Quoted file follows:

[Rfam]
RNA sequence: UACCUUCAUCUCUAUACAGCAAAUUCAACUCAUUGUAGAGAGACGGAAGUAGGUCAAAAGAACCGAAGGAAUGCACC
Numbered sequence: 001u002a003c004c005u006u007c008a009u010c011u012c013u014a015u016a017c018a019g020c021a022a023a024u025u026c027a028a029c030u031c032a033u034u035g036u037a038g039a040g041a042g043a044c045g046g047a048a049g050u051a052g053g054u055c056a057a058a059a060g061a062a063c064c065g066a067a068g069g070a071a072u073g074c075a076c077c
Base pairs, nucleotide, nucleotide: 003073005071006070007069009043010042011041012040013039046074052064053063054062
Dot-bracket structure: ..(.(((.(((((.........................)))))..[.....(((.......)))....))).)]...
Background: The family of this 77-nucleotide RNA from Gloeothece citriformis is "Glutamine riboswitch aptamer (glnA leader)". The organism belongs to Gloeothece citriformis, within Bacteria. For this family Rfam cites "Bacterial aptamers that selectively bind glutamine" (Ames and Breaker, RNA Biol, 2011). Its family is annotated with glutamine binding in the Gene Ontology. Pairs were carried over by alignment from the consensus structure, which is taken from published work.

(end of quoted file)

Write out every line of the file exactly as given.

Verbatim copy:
[Rfam]
RNA sequence: UACCUUCAUCUCUAUACAGCAAAUUCAACUCAUUGUAGAGAGACGGAAGUAGGUCAAAAGAACCGAAGGAAUGCACC
Numbered sequence: 001u002a003c004c005u006u007c008a009u010c011u012c013u014a015u016a017c018a019g020c021a022a023a024u025u026c027a028a029c030u031c032a033u034u035g036u037a038g039a040g041a042g043a044c045g046g047a048a049g050u051a052g053g054u055c056a057a058a059a060g061a062a063c064c065g066a067a068g069g070a071a072u073g074c075a076c077c
Base pairs, nucleotide, nucleotide: 003073005071006070007069009043010042011041012040013039046074052064053063054062
Dot-bracket structure: ..(.(((.(((((.........................)))))..[.....(((.......)))....))).)]...
Background: The family of this 77-nucleotide RNA from Gloeothece citriformis is "Glutamine riboswitch aptamer (glnA leader)". The organism belongs to Gloeothece citriformis, within Bacteria. For this family Rfam cites "Bacterial aptamers that selectively bind glutamine" (Ames and Breaker, RNA Biol, 2011). Its family is annotated with glutamine binding in the Gene Ontology. Pairs were carried over by alignment from the consensus structure, which is taken from published work.